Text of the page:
We all have days where we look at our work and want to vomit. Sure, the piece isn’t actually wafting off revolting stenches like a Whole Foods giving out samples of durian, but it looks rotten to the core. Words slouch in the the wrong places, lackluster sentences populate paragraphs like capri’d retirees wondering what’s next, and the rhythm is as lacking as that of a middle school orchestra. For me, today is that day.
It’s not that I truly believe I am the worst writer on the face of the earth. As my father used to tell me, just as there is always someone better than you, there’s always someone worse. I have my moments of pride and self-delusion. Still, we live in a world saturated with good writers, and trying to stand out is hard.
I was naive and young once. (Witness me telling myself I’m no longer young and naive.) I wrote books no one had ever even proofread and submitted them to actual publishing houses. (To be fair, I was fourteen and had no idea how publishing worked.) When I was a much wiser eighteen year old, I did kind of the same thing. I put two years into a book, this time writing and rewriting it. I queried agents. Some of them even asked to see larger segments of the manuscript. Still, nothing came of it. I didn’t have the endurance to keep going through the querying process, or, as I came to understand it, the rejection process.
My point is that sometimes, writing feels pointless. You can pour years into a project and see nothing come of it, but that’s the painful reality of this craft. What we have to do when that happens is pick ourselves up and try something new. I’ve come to realize that if you can’t do this, then you don’t have what it takes. Sure, J.K. Rowling was rejected plenty of times before Harry Potter became a smashing success, but we aren’t all going to have that happy ending. When you get rejection after rejection, maybe your work isn’t good enough, and at that point, you have to accept it and strive for something better.
But how do we go about becoming better? Because I graduated recently, this has been a primary concern for me. Without the resources of professor critiques and workshop sessions, improvement can be a challenge. Personally, I’ve come up with three key fixes to this post-school solution.
You’ve heard it a thousand times: writers read, and they read like writers. Pick up books with writing styles that appeal to you. Personally, I adore Donna Tartt and David Mitchell. I’s drawn to descriptive, imagery-rich prose, so this is what I read. However, When I read, I don’t just read for the story. Reading like a writer means unwrapping details and unpackaging the structure of the plot. See how every detail matters. Study dialogue patterns. Emulate this in your own writing. Again, every little thing must connect to the broader theme or story.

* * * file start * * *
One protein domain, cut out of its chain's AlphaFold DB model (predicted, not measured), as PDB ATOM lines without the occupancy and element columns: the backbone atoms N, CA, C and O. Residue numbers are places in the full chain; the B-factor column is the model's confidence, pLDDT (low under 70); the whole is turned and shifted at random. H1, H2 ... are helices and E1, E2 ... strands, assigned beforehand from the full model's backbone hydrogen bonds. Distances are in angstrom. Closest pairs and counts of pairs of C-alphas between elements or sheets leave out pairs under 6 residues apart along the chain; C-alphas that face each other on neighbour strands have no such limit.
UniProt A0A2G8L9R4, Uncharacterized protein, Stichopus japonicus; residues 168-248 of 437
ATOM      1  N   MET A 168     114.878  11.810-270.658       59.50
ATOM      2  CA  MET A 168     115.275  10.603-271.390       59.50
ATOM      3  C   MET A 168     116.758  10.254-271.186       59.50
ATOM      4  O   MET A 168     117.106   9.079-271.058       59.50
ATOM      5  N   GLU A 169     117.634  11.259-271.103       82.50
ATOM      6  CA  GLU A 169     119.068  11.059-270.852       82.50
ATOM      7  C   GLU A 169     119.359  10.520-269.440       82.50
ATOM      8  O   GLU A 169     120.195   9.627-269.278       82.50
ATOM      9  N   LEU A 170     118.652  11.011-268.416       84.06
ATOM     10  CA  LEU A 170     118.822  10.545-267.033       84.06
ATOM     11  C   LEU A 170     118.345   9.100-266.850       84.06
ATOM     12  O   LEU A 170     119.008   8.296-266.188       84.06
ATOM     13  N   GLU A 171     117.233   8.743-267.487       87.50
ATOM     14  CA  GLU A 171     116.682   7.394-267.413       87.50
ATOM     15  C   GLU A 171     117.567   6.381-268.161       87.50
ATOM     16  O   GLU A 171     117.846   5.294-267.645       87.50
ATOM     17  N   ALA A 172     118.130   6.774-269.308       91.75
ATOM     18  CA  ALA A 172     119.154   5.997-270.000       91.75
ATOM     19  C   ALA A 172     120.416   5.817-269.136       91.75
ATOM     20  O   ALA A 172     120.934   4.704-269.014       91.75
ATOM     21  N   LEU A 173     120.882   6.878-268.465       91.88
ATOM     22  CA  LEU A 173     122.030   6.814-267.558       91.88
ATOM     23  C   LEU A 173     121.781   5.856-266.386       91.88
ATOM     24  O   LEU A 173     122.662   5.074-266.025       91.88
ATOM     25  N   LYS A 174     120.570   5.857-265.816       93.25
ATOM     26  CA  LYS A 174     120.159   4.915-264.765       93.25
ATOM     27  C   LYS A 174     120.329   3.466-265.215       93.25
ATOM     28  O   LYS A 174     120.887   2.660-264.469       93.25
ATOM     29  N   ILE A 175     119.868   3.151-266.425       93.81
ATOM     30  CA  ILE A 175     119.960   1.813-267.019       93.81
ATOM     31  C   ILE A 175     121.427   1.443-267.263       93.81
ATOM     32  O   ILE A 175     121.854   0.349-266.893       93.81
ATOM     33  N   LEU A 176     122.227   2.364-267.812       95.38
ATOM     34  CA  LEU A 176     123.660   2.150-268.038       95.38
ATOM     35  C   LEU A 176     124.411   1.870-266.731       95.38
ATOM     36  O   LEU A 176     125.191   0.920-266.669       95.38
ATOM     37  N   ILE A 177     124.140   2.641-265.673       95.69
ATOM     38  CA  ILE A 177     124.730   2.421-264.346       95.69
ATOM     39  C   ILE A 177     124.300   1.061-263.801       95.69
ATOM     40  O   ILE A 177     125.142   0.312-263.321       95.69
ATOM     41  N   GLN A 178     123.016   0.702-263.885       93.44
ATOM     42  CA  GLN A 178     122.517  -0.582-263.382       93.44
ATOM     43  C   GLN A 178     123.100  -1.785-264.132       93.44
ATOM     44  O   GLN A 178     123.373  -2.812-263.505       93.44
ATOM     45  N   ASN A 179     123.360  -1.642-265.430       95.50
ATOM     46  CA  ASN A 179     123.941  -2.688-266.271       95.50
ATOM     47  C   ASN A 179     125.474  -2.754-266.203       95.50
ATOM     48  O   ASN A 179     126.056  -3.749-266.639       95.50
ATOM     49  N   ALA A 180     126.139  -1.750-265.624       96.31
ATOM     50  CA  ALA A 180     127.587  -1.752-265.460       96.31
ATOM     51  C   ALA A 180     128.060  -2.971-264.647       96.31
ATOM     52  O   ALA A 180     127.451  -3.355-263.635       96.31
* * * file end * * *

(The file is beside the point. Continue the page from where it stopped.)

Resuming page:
Connect with other writers
Connecting with other writers is one of the best ways to ensure that you keep writing and keep getting feedback. Before I graduated, I exchanged phone numbers with a classmate who is also working on a novel. We’re also both deciding to devote our lives to the risky business of creative writing, unlike some of our other classmates who were a little smarter about their choices of profession. While they’re off scouring Linkedin for job, my writing buddy, Evely, and I are content working our barista/library gigs so we have time to improve our writing. (Because writing is not just a hobby. It requires time.) Evely and I are meeting once a week this summer to discuss rewrites and edits one chapter at a time. I have already noticed significant improvement in my coherence and flow. I am slowly very fortunate to maintain a connection with my creative writing professor, who is currently helping me improve a short story for my graduate submission portfolio and publication. Most writers have a tendency to tear themselves down as awful. Then, the next day we have ourselves believing that we’re great. It’s a precarious balance. To see with eyes unclouded, just get a second opinion. My point here is that working with others writers will help because you’ll get a clear picture of the issues in your writing. You may tease out new ideas and themes together.
The key to writing is writing. Talk the talk, walk the walk. I try it write every day, even if it’s only a couple hundred words. If anything, I am at least journaling and brainstorming every day. I carry a journal wherever I go, and I jot down ideas as they come to me. Don’t get we wrong–plenty of pages in my journal are filled with complaints about my personal life, which currently resembles a a flaming pile of trash hurling down a chute. Whether you’re blogging, journaling, poetry-ing, prosing, or just spilling thoughts onto an empty Google Doc, it’s still writing. Try to do it as often as you can.
That’s all my post-graduate wisdom. Listen to me, I graduated Summ Cum Laude, and I’m trying to be a good writer.
Good writer? Bad writer? To an extent, those terms are subjective. The key detail is that good writers try. Being a writer means always striving to become better. So, when you look back on a piece you wrote two years ago and cringe, understand that the cringe is rooted in growth. You’ve already improved enough to understand that your previous work could be better, and you’re going to improve to the point that you can change your writing as you move through it.